Billionaire Mike Cannon-Brookes has pointed out politicians are blocking Australian households from saving $4200 a year.
Billionaire Mike Cannon-Brookes has sent a letter to every federal politician urging them not to miss the opportunity to save Australian households around $4200 a year.
The letter, co-signed by entrepreneur and former expert to the Biden White House, Saul Griffith, pointed out the huge savings Aussies were missing out on.
“When we electrify every Australian home, average energy and fuel bills will drop from about $5000 a year to just $800 – and the savings pay for themselves,” the letter states.
Mr Griffith, who wrote the book The Big Switch about the potential benefits of electrification, told news.com.au that electric cars powered by rooftop solar only cost between 1-2 cents a kilometer to run, compared to 2-3c if they are powered off grid electricity, or between 10-20c using petrol or diesel.
“We delayed our climate action by pretending there was a bunch of options but there really is only one way to eliminate emissions from our domestic economy — and that’s through the electrification of our homes and vehicles,” Mr Griffin said.
“If Australia does that quickly and well, we can save a lot of money.
“We want to make sure Australian politicians on both sides, at both state and federal levels, understand the opportunity that Australia has to lead on climate action.”
Mr Griffith, who has been hailed as a “genius” and recently returned to live in Australia after spending time as a successful entrepreneur of energy and robotics companies in the United States, said rather than waiting for the market to develop slowly, there should instead be training now in the skills required to service the transition to electric cars, batteries, heating and kitchen appliances, because the country would save money sooner.
“The price of EVs, batteries and (electric) kitchens is going to be competitive in about 2024 in Australia and everyone will want them,” Mr Griffith said.
“So we should be running pilots and testing their capacity to roll them out as fast as possible, because that is the only way we are going to meet our goal of keeping warming to 1.5C to 2C.”
In their letter Mr Griffith and Mr Cannon-Brookes tell the politicians: “It’s in your power to fund the pilot projects, work on policy reforms to remove roadblocks in planning laws and the electricity market, and put training programs in place to upskill sparkies, plumbers and miners.
“Hope is not a tactic. Waiting is not helpful. Action is needed. This is a bold climate strategy where Australia can go first and win the most.”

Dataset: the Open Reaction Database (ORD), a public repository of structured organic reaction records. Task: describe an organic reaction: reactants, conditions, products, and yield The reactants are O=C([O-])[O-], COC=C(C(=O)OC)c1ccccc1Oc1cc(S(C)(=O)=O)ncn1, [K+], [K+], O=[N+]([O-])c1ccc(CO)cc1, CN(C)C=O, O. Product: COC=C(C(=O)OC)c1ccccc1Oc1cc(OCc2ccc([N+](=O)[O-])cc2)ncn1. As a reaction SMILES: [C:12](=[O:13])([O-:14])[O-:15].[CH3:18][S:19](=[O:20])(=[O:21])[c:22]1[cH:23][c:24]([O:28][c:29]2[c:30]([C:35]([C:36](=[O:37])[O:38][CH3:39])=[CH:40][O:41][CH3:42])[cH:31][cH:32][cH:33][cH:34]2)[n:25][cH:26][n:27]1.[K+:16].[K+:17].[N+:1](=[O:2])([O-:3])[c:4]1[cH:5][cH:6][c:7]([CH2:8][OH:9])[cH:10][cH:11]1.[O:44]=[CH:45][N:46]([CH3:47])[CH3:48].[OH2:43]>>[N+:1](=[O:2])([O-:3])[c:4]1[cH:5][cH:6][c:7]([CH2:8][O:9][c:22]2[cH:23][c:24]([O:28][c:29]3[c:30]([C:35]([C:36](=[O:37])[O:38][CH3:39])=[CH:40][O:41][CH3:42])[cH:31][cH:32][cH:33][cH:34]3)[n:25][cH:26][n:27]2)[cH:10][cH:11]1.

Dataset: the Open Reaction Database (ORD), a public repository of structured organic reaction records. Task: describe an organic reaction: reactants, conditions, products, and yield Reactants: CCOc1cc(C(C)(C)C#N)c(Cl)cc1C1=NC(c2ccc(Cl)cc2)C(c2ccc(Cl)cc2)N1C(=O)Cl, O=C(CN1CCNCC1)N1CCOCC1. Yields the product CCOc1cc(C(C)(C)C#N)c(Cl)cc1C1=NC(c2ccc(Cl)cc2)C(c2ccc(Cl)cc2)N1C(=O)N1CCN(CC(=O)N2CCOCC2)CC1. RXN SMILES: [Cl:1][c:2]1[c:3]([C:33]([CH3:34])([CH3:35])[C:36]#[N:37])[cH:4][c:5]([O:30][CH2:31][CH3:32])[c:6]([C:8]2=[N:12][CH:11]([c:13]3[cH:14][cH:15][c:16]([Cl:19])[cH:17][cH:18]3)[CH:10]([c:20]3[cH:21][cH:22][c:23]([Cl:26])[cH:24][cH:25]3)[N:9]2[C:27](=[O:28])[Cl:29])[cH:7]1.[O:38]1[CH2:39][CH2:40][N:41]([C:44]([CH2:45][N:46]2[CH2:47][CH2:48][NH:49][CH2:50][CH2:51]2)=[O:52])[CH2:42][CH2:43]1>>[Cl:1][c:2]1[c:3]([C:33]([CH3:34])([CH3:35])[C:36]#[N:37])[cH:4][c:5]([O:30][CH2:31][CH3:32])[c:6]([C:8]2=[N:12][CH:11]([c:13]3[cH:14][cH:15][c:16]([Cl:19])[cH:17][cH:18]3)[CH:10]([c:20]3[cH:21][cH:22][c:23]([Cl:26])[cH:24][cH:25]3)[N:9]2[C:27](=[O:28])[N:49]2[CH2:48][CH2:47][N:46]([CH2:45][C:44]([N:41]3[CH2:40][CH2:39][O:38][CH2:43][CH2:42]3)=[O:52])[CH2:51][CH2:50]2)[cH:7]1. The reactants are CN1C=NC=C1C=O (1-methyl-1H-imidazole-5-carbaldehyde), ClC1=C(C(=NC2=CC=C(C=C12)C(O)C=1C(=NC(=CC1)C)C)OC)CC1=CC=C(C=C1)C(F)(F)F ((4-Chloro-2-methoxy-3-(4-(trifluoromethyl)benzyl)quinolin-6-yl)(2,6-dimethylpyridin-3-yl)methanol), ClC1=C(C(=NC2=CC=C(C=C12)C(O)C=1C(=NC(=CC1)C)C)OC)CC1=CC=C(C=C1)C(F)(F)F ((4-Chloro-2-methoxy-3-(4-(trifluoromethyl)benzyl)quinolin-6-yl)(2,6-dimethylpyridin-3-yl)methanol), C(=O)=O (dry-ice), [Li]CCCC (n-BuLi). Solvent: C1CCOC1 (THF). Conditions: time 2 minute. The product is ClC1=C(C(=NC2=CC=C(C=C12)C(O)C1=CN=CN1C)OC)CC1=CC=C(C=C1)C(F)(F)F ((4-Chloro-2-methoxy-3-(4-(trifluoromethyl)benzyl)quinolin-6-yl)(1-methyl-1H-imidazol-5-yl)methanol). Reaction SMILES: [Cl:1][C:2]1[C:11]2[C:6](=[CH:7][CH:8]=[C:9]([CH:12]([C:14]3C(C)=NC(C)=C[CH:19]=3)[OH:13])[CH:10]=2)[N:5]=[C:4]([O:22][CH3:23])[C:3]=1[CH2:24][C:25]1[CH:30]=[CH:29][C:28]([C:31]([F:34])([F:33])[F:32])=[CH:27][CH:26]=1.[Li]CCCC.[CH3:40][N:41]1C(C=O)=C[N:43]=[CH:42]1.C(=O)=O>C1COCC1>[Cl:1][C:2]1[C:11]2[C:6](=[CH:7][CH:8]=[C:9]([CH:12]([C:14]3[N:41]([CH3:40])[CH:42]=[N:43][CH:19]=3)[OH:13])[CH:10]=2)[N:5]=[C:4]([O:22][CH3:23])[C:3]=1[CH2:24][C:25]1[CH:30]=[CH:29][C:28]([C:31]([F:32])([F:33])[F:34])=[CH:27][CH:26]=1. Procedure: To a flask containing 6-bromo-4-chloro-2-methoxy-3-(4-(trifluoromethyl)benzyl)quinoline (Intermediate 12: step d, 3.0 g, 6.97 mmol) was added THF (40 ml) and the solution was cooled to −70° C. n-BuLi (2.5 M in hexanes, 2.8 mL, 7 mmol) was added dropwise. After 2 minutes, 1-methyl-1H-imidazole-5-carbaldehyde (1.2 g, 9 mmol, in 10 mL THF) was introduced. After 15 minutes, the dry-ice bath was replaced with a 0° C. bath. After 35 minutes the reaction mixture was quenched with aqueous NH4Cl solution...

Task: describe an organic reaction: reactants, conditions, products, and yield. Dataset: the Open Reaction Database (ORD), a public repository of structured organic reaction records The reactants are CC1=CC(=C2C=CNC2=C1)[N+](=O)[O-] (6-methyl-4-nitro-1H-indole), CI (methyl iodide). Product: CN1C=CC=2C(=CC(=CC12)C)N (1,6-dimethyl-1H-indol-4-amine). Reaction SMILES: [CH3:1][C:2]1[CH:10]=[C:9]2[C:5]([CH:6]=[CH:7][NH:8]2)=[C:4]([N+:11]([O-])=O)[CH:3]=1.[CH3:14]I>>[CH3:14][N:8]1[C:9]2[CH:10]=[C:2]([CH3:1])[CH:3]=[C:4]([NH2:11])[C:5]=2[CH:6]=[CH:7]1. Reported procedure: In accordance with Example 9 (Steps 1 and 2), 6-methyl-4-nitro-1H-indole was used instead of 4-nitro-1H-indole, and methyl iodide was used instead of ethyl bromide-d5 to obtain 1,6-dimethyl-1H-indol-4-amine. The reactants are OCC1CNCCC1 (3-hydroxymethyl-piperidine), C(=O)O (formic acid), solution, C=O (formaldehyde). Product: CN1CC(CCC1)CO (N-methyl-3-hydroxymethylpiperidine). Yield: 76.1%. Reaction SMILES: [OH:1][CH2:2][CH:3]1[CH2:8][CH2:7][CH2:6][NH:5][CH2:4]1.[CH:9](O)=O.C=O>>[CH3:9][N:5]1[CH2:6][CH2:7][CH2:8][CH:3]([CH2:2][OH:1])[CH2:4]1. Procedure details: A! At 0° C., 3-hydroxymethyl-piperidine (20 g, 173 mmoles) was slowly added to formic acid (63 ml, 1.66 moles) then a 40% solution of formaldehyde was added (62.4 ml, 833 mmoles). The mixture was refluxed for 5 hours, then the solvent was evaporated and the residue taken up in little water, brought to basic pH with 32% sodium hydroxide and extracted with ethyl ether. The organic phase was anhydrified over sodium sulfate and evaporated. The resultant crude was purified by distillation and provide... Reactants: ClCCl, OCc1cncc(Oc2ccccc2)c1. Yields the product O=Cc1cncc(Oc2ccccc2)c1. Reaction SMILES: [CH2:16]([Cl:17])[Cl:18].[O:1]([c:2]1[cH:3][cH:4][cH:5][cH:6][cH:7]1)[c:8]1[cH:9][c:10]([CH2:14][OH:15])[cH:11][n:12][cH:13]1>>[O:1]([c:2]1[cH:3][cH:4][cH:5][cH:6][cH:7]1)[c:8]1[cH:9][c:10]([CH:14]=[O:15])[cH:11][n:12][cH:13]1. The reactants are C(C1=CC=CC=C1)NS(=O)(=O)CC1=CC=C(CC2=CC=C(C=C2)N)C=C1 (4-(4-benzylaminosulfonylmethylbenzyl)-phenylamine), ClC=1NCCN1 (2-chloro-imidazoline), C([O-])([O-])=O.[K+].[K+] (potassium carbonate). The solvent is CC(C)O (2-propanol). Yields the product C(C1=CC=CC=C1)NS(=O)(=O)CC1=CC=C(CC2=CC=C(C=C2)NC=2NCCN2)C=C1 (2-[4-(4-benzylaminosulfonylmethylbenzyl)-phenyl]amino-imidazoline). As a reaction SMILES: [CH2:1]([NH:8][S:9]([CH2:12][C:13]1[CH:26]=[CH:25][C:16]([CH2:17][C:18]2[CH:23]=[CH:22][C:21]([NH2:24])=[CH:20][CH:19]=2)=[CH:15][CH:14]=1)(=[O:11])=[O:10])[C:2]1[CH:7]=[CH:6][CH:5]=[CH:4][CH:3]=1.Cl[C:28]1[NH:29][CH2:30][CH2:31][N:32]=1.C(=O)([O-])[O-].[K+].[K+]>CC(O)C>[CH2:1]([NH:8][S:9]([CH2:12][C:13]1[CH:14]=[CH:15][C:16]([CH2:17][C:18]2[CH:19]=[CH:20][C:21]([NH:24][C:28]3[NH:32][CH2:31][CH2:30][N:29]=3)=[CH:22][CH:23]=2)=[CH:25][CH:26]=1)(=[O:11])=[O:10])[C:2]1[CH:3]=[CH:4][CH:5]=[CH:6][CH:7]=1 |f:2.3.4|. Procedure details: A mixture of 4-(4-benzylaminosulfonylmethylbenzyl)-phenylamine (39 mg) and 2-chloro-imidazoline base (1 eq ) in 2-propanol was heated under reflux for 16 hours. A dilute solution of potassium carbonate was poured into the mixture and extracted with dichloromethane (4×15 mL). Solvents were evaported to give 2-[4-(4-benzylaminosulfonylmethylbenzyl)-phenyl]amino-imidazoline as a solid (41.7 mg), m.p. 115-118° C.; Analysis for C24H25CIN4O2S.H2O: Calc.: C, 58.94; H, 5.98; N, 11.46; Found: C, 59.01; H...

Mr Griffith said governments needed to help build up the industry for electrification, in much the same way it had fostered the development of rooftop solar.
“Ten years ago, solar was very expensive and the uptake was slow but the government helped build up that industry … and now 30 per cent of households have it,” Mr Griffith said.
“There is a government role to help pay for it in the short term, and in the long term it is the cheapest option for every Australian.”
Mr Griffith said the letter was the result of a “genuine coming together” with Mr Cannon-Brookes.
“Both Mike and I are in the fortunate position of being able to care about the larger issues,” Mr Griffith said.
“Mike has been here (in Australia) for a long time agitating on climate and I have just returned from America.
“As concerned Australians we see the huge possibility… and we want to make sure the country doesn’t miss that opportunity.”
Mr Griffith said many Australians are yet to realize the urgency of the transition that needs to happen within households to achieve climate targets, partly because the focus has so far been on shutting down coal use and production, not on cleaning up our own homes and suburbs .
“A new picture of the world will happen quickly and if we are bold, our economy should do extremely well from this transition.”
Leading energy analyst Honorary Associate Professor Hugh Saddler of the Australian National University has previously told news.com.au policies were needed to ensure gas appliances were being replaced with electric versions.
He said gas heating systems had an expected life of around 20 years and people buying these systems now were locking in emissions for the next two decades.
Reverse cycle airconditioning, solar hot water systems and induction cooktops can replace gas heating, hot water and stovetops.
“There is no need for gas in households at all,” Prof Saddler said.